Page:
How Behavioral Analytics Drives E-Banking Security

Banking CIO Outlook | Friday, June 21, 2019

Customers are the key business drivers and bankers are realizing that user behaviors can create a powerful impact on the security aspect. Financiers are embracing modern customer preference tools to ensure customer privacy and transaction protection. 

FREMONT, CA: Banks are welcoming new, digital touchpoints to satisfy evolving consumer demands. According to a report, half of all U.S. customers prefer an omnichannel experience when banking. Consumer touchpoints have started expanding as the advent of mobile peer-to-peer services. Customer service representatives can eliminate the need for a trip to the nearest branch. Maintaining high-security standards, along with the requirements of modern consumers, is a more significant challenge, and ensuring that the new touchpoints do not harm the security is a bigger one.

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Customers expect fast, seamless, and instant access to multiple channels, including ATMs and mobile banking after the invention of mobile. To help customers authenticate all these new touchpoints a simple push or swipe of a button, banks can introduce modern mobile authentication. Using analysis to assess behavioral and contextual data is the best way to create seamless and secure access, enabling banks to analyze unusual login session features without any customer involvement. It will be easier to meet customer demands and requirements if proper precautions are taken.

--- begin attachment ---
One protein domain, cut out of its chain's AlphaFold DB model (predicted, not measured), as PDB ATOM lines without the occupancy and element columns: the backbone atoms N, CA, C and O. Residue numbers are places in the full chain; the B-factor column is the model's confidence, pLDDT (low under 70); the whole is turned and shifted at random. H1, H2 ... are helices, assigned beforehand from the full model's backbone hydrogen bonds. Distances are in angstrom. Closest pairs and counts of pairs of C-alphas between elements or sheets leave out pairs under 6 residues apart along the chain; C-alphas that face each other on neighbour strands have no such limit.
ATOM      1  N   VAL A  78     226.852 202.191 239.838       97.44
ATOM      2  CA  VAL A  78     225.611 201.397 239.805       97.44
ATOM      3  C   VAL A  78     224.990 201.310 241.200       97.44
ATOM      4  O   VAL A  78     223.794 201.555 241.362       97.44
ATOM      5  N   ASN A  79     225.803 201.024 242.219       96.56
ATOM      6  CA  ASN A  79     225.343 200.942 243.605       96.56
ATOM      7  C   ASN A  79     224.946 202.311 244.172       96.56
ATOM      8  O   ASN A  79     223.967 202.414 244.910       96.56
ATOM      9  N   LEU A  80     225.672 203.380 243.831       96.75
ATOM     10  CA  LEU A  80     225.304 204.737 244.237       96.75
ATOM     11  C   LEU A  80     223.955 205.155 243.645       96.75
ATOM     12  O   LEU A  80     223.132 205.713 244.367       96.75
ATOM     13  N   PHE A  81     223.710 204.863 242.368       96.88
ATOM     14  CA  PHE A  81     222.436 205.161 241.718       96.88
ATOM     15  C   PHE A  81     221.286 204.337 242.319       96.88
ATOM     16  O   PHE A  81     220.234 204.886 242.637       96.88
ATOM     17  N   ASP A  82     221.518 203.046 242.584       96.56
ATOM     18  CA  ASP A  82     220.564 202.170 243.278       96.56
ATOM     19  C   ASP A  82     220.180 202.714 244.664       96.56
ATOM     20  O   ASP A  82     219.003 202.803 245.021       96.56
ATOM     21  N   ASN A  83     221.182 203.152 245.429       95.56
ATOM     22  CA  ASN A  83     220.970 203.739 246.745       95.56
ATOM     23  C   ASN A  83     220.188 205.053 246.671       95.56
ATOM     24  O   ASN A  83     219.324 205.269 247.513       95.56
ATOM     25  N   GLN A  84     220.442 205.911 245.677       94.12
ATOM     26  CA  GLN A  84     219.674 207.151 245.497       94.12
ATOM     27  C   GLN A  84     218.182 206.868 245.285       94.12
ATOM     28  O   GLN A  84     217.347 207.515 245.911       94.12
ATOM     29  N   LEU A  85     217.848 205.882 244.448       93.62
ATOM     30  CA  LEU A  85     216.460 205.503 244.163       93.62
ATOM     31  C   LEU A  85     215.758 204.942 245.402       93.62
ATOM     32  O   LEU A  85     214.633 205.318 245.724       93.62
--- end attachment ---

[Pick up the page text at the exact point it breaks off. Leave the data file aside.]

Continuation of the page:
Contextual inputs are designed to adjust the level of authentication that is required depending on the customer's risk profile during login. Adaptive authentication assesses contextual data in real-time, ranging from geolocation and time of day to device analytics, including unique fingerprints and reputation scores. Simple indicators help in guaranteeing the number of authentication requests a user receives. Instead of spending valuable time in an attempt to prove identity, low-risk users can enjoy a more convenient banking experience.

Monitoring a user's behavior like transaction monitoring, navigation patterns can be used as another form of adaptive authentication. It is tiring for the users to verify their identity by re-entering a password or answering a security question, continuous authentication. When valuable consumer information is compromised, fraud is detected. Implementing more advanced authentication measures helps in ensuring that proper action is taken before any damage is done. If customers are provided, with the omnichannel experience, they will leverage contextual inputs and user behavior in the bank's authentication. The approaches promise to improve security while also delivering greater convenience for consumers.

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